“The novel is in its third edition. ‘Strikingly original’‘a phenomenon in literature’‘never to be forgotten’‘grand and fearful force of contrast’‘marvellous’‘powerful effect’‘faultless work of art’‘admirable and almost awful power’such are the praises of an applauding press. We beg to add the humble tribute of our homage.”
So wrote a reviewer for the Saturday Review in 1856 of Caroline Clive’s Paul Ferroll (1855). But if readers and reviewers were almost unanimous in their praise of Clive’s novel as a nearly flawless work of art, many were troubled by what they saw as its questionable morality.
“Nothing looks more peaceful and secure than a country house seen at early morning,” the novel begins. But behind that tranquil exterior is hidden a horrible crime: Paul Ferroll’s wife lies violently murdered in her bed. A servant is arrested and later acquitted for the crime, time moves on, and Ferroll eventually remarries. A respected magistrate, a gifted author, and a loving husband, Ferroll’s character nonetheless seems to have a dark side. Why does he shun the friendship of his neighbours, neglect his young daughter, and evince indifference when the villagers die during a cholera outbreak? Is his strange behaviour caused by remembrance of his first wife’s untimely death, or does there lie hidden a much darker secret?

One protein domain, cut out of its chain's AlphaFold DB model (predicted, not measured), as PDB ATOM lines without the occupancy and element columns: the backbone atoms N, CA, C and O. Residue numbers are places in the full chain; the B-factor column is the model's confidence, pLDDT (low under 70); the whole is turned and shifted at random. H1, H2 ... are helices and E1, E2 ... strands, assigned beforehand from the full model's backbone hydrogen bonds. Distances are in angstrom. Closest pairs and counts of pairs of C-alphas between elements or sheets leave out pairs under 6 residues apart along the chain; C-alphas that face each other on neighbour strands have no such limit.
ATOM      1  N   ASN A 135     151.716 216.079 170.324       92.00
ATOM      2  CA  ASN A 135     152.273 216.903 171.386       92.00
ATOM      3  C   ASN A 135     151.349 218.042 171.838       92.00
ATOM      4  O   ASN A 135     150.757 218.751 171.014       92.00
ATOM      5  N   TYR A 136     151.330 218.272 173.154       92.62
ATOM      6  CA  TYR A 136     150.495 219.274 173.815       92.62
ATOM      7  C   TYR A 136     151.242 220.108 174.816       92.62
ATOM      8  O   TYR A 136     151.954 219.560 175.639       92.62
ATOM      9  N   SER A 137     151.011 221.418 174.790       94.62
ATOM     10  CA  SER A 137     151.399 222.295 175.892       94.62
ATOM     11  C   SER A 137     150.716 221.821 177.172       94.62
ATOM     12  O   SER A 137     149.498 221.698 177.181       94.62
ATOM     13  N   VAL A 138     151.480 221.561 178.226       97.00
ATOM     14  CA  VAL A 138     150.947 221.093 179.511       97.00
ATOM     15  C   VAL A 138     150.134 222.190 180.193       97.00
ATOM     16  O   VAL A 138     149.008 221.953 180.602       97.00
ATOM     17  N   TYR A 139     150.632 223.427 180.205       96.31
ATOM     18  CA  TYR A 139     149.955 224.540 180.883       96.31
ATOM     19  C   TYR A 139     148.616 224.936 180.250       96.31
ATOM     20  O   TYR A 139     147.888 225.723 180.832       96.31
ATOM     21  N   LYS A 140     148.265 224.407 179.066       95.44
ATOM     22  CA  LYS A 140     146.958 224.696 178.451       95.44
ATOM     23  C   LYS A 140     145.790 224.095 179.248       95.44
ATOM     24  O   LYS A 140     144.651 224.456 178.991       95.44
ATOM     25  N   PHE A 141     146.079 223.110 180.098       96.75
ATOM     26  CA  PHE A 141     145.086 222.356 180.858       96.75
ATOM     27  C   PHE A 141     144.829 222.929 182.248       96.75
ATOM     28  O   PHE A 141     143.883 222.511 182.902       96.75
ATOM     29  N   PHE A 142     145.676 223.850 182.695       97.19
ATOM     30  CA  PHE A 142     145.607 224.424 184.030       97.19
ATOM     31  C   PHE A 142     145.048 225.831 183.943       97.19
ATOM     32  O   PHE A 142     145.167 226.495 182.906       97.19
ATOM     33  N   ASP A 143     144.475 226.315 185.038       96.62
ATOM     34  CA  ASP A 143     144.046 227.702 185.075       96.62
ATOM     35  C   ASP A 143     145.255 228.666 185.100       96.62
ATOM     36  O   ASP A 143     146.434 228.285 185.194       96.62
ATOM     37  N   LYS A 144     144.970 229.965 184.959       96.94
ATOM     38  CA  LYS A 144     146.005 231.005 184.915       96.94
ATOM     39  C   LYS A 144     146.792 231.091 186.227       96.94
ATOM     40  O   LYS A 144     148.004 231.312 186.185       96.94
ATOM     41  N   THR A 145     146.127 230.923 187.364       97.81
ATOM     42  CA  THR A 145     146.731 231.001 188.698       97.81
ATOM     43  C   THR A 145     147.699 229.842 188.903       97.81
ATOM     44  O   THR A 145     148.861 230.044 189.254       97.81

Hugely popular and influential in its time and recognised as the successor to Jane Eyre and the predecessor of the sensation novels of Mary Elizabeth Braddon, Paul Ferroll has suffered from an unfortunate neglect in the past century. This new edition features an introduction and notes by Adrienne E. Gavin as well as a chronology of Clive’s life and career and excerpts from contemporary reviews.